- Marty Smith, NASCAR
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I get paid to analyze the minute details of a speedy institution that inspires millions of people to dream, that injects joy and pain and completely irrational behavior into many lives on a daily basis. NASCAR is more than a sport. It's a culture. And its fans, like most sports fans, yearn for every last morsel of insight, presented in an honest, no-frills fashion.
That is my responsibility.
And my blessing.
I do, though, get a bit too caught up in the industry soap opera at times, and in turn invest too much emotion into things that are, in the grand scheme of life, largely frivolous. I think a lot of my colleagues are that way. It's part of the passion. We worry a lot about driver feuds and silly seasons and debris cautions. We talk about it incessantly over dinners and beers. We should be talking about our families or our rec-league softball ineptitude.
I think about that a lot each week while pouring words into this tiny fissure of cyberspace.
As a new season dawns I think about my colleague Bob Margolis from Yahoo! Sports, whose indomitable spirit in the quest to defeat cancer greatly inspires all in his midst. His Christmas Eve column, "A Survivor's Story," is a must-read account of his trek through hell. I think about Ray Cooper, too, the beloved former Dodge Motorsports media representative who lost his cancer fight last year.
I think about my buddy Brian Harmon back home in Virginia. He's a Tony Stewart fanatic and as gracious a human as you'll meet. Cancer took his 4-year-old son, Chance, last summer. Chance was a big-time Stewart fan, too. I wanted terribly to help them but never went for it. I picked up the phone a few times, only to hang up before connecting. I didn't know how to approach it. I doubt I'll ever forgive myself for that.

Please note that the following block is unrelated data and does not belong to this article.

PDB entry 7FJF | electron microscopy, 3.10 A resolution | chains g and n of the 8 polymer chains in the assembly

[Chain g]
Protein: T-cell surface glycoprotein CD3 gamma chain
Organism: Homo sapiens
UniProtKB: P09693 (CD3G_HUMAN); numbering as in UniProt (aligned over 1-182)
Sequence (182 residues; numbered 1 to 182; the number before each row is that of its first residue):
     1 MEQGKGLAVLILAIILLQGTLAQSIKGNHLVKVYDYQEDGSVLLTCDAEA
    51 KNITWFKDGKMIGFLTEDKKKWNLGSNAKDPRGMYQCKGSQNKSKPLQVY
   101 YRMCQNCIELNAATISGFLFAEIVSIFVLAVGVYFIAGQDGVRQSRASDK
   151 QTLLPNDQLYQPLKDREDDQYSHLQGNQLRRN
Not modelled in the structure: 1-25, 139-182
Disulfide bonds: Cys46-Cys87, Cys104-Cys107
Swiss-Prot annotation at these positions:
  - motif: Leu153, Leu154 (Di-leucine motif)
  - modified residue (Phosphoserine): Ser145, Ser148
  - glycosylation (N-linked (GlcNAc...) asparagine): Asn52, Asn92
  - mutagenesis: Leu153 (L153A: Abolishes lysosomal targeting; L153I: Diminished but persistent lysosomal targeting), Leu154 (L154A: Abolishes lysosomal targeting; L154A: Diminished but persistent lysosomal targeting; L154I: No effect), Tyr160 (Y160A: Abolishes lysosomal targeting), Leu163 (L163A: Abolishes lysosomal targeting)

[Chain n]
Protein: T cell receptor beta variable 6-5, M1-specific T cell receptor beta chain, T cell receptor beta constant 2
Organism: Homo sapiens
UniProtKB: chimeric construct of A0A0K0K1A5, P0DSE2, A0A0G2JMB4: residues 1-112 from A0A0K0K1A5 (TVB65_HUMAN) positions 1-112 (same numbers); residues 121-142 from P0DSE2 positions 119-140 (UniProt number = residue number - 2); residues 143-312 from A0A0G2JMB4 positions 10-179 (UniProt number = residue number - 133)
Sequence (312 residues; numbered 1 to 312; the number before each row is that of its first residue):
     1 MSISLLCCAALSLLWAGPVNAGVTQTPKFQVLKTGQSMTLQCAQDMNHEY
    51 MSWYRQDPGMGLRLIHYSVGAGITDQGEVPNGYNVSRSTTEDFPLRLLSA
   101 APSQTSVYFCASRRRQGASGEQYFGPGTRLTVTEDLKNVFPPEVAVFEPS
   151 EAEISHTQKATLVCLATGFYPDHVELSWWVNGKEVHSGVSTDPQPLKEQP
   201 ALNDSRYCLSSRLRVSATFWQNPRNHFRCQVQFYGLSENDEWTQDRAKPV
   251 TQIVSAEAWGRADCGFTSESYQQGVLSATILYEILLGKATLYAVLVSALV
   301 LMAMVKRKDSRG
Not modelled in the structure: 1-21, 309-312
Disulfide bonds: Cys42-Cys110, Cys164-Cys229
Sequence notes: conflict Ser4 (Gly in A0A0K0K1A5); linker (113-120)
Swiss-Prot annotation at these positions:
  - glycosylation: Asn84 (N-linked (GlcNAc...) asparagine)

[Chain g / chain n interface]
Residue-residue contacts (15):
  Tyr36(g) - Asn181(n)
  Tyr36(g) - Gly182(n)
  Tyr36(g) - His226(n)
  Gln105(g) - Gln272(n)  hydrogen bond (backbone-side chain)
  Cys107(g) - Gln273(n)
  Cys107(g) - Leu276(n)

And, like always, I think about my mom. May 24 will mark 10 years since breast cancer took her from my family and me. I hate it, and I doubt I'll ever have the courage to forgive it.
So this weekend when my friend, Julie Yenichek, asked for my help on behalf of her good friend Gretchen Witt, there was no hesitation. When you can help, you should -- especially when kids are involved.
Gretchen's son, Liam, is a pediatric cancer patient, diagnosed last year with stage IV neuroblastoma, a rare cancer of the nervous system. He is 3 years old. My son is 2. Reality check.
It struck me seeing photos of young Liam with a tube hanging out of his chest, put there to administer potent medication into his fragile little body, and knowing that he's endured more than 11 hours of surgery, 14 radiation sessions, five rounds of chemotherapy and countless injections. I'm not that brave.
And you're worried about your receding hairline and your patchy lawn.
Gretchen is relentless. To steal some racing jargon, she lives in qualifying trim. For an entire year her internal throttle has been mashed to the floorboard. She helped found a nonprofit organization, Band of Parents, which in conjunction with Sloan Kettering Cancer Center seeks to increase awareness about neuroblastoma -- and to raise funds with which to fight it.
It's no cakewalk. So Gretchen tried cookies.
She baked -- and sold -- 96,000 of them to raise money. She appeared on CNN and Good Morning America to tell the world about it. She won't rest until a cure is found. But she is tiring. She could use some help.